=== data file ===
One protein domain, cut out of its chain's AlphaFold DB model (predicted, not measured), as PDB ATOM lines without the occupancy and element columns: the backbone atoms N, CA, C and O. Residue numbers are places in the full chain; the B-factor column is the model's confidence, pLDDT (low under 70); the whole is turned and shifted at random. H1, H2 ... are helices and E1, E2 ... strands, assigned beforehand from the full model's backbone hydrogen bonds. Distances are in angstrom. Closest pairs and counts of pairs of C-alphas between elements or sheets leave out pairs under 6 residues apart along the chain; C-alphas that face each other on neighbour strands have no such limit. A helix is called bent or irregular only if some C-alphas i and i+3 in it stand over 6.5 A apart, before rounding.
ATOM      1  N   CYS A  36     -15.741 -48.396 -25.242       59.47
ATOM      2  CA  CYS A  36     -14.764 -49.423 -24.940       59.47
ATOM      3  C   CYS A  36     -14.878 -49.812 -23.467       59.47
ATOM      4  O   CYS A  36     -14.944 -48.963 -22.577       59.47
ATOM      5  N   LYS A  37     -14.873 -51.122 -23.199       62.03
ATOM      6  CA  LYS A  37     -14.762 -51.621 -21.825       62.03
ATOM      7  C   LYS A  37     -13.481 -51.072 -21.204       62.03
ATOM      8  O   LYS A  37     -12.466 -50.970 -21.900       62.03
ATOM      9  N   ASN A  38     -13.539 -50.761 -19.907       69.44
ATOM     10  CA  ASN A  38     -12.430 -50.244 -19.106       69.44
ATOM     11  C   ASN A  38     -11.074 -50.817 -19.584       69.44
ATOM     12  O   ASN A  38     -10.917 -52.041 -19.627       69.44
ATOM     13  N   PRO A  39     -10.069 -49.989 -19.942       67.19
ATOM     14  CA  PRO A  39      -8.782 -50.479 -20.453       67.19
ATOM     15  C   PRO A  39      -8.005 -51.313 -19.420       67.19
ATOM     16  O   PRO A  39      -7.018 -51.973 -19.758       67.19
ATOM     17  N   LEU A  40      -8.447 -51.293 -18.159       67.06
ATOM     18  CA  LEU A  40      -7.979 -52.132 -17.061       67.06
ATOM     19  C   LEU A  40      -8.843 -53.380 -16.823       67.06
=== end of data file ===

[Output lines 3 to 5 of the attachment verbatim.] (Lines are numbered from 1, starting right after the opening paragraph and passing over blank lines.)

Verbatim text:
ATOM      3  C   CYS A  36     -14.878 -49.812 -23.467       59.47
ATOM      4  O   CYS A  36     -14.944 -48.963 -22.577       59.47
ATOM      5  N   LYS A  37     -14.873 -51.122 -23.199       62.03